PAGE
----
Today, education in the outback. The
University of Houston's College of Engineering presents this series about the
machines that make our civilization run, and the people whose ingenuity created them.
Edward Youmans was born on a New York farm in 1821. (In
those days almost all Americans were from farms.) Youmans was precocious. He
finished only elementary school, but then systematically educated himself. He
was drawn both to the classics and to science; and he taught for a while in a
He was 30 when his first book was published -- a terse, clear Classbook of
Chemistry that ultimately sold 144,000 copies. By then, he was also educating
his 13-year-old brother William who went on to England to finish his studies with
Edward became a popular lecturer and writer and brother William became an important
American science editor. Both served education and their importance becomes clearer
when we remember that mid-19th century America was educated more by our production
of cheap books, than by schools. Both brothers understood self-education and both
worked hand-in-glove with the Appleton publishing house -- a great provider of fine
affordable text material.
I'd known of Edward Youmans, but I hadn't tumbled to his importance until I found a
dusty edition of his 1867 book, The Culture Demanded by Modern Life. He wrote an
introductory essay on "Mental Discipline in Education," then gathered a gold-plated
A-list of mostly-European luminaries. They all stress the need for disciplined
learning in their new industrial age.
British scientist Huxley writes that,
"to a clear eye the smallest fact is a window through which the Infinite may be seen."
And he warns would-be teachers, "What you would teach, you must first know." That seems
plain enough but it's easy to forget.
My personal hero, the profoundly literate British physicist John Tyndall, writes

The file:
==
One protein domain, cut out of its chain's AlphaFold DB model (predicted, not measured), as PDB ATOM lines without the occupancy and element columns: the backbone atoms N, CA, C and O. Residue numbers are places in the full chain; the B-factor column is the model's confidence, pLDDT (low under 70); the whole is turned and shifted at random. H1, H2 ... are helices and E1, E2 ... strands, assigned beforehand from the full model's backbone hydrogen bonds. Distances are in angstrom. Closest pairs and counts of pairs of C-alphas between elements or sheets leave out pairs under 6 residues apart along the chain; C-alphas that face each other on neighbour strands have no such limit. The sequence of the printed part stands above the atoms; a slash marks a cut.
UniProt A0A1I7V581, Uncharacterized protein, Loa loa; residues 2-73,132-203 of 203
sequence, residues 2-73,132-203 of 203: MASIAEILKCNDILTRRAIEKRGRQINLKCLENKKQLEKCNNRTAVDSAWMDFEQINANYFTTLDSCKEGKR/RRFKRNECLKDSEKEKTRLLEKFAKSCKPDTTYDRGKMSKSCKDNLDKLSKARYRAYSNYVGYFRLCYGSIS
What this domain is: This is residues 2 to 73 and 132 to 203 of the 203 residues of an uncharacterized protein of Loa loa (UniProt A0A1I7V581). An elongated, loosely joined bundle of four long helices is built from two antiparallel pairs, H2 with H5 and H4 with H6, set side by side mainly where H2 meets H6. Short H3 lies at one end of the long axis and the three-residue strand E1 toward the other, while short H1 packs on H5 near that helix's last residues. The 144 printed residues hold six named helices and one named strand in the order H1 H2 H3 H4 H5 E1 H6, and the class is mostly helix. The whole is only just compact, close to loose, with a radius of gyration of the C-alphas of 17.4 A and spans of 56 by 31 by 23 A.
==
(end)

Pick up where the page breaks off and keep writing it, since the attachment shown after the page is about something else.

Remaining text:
"... as a land of gas and furnaces, of steam and electricity ... I ask you whether [we have] not a right to expect from [our] institutions a culture [embracing] something more than declension and conjugation."
And Tyndall's mentor Michael Faraday, writing on the education of one's judgment says,
"The world little knows how many ... thoughts [passing] through the mind of a scientific investigator have been crushed in silence ... by his own severe criticism."
They all see science as a mental rigor that'll make sense of their new technological world.
But more is going on here. Youmans has tapped into the dynamic of the interaction of the
old world with the new. While America looks toward Europe for knowledge, these Europeans
respond to the energy and dynamism of our people.
We feel a subtle undercurrent. Europe's advice is actually feeding upon its American audience,
and it's really directed at her own graying institutions. So much of the book's good advice
was already exemplified in America. Our self-taught intellect had embraced wood, steel, and
steam; and was now closing upon its established cousins with locomotive energy and speed.
I'm John Lienhard, at the University of Houston,
where we're interested in the way inventive minds
The Culture Demanded by Modern Life. (ed. E. L. Youmans) (New York: D. Appleton and Company,
1897) This edition is an unedited reprint of the original 1867 book.
For more on Edward Livingston Youmans and William Jay Youmans see articles in the
National Cyclopaedia of American Biography.
The Engines of Our Ingenuity is
Copyright © 1988-2005 by John H.